Gov’t fix sought as household spending continues slide, GDP growth slowest in 7 quarters
MANILA, Philippines—The Philippine gross domestic product (GDP) grew at its slowest pace since the second quarter of 2021 and, as stressed by a think tank, one of the main reasons for the slowdown of GDP growth is the “continuing deceleration in household spending.”
Last Thursday (May 11), the Philippine Statistics Authority (PSA) said GDP grew by 6.4 percent in the first quarter of 2023. This, however, was slower than the 7.1 percent in the last quarter of 2022 and 8 percent in the first quarter of 2022.
But while the latest readout is better than analysts’ median forecast of 6.2 percent, the think tank Ibon Foundation said the slowdown “underscores the urgency of boosting demand and the economy’s supply response to spur inclusive growth.”
It explained that measured by expenditure, Household Final Consumption Expenditure (HFCE) accounts for over 70 percent of GDP, but in the first quarter of 2023, household spending fell to 6.3 percent.
The think tank pointed out that HFCE has been declining for four consecutive quarters and that the 6.3 percent is already 3.7 percentage points slower than the 10 percent in the first quarter of 2022.
As it stressed, this is an issue that the government can immediately address.
Household income, spending falling
Ibon Foundation said “this is a clear sign that the purchasing power of families is failing from soaring prices, low wages and earnings, and worsening informality and joblessness.”
The think tank stated that while inflation eased to 6.6 percent in April from 7.6 percent in March, it was still the highest in Southeast Asia, based on countries’ national statistical agencies this year.
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As explained by the PSA, the ease in inflation was attributed to the slower increase in the prices of food and non-alcoholic beverages, transportation, and housing, water, electricity and gas.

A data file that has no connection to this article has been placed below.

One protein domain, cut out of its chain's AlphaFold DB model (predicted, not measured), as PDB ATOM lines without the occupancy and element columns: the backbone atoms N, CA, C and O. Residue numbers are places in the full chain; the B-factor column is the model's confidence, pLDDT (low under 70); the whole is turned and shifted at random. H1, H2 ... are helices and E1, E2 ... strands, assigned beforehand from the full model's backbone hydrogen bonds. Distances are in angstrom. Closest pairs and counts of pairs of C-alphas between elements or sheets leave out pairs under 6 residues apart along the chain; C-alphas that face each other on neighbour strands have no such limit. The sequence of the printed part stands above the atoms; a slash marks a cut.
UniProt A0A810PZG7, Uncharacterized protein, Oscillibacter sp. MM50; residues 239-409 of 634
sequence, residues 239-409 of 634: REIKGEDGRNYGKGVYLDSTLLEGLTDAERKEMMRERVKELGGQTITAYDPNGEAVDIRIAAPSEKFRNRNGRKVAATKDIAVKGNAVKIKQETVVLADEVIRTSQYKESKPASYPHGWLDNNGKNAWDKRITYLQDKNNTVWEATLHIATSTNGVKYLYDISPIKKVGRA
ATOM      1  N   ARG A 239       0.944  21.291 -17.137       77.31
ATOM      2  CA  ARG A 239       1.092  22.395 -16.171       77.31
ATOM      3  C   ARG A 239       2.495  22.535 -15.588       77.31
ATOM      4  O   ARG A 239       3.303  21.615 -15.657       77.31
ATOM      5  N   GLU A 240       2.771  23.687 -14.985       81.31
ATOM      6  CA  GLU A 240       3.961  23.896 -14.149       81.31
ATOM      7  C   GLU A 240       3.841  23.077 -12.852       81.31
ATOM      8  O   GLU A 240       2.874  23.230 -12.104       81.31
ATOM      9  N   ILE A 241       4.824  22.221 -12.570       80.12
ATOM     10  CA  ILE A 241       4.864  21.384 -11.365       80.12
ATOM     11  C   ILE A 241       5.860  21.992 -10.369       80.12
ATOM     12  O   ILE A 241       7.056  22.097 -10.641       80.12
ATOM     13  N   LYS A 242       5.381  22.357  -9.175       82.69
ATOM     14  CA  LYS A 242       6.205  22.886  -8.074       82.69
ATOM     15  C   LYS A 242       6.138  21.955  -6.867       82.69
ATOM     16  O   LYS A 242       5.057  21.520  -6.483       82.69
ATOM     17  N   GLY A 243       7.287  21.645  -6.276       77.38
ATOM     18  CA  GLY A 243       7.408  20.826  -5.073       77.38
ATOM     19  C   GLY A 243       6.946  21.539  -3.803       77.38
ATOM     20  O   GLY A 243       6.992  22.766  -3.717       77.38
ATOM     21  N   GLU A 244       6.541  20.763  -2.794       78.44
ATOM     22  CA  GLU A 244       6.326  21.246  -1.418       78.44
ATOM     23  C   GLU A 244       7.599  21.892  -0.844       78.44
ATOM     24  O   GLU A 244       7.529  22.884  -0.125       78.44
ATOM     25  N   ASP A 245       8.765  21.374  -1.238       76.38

However, as Ibon Foundation pointed out, the readout was still higher than Singapore’s 5.5 percent, Indonesia’s 4.3 percent, Malaysia’s 3.4 percent, Vietnam’s 2.8 percent, and Brunei Darrusalam’s 1.2 percent.
Likewise, the minimum wage Filipino workers receive is not even above the poverty threshold, which the think tank said already “grossly underestimates” poverty in the Philippines.
The poverty threshold in 2021, which is the minimum income that a family of five needs to meet basic food and non-food requirements, was P12,030, or almost P80 a day for every family member.
However, based on data from the National Wages and Productivity Commission, the average monthly minimum wage in the Philippines is only P8,902, which is P3,128 or 26 percent less than the already low poverty threshold.
Then as to employment picture, Ibon Foundation said 3.3 million of the net employment increase of 6 million since January 2020 is part-time work, while only 2.5 million of the increased employment was full-time work.
As it stressed, part-time work, which is less than 40 hours a week is “usually work with low pay and no benefits.” From January 2020 to March 2023, the share of part-time workers in total employment increased from 3.16 percent to 34.4 percent.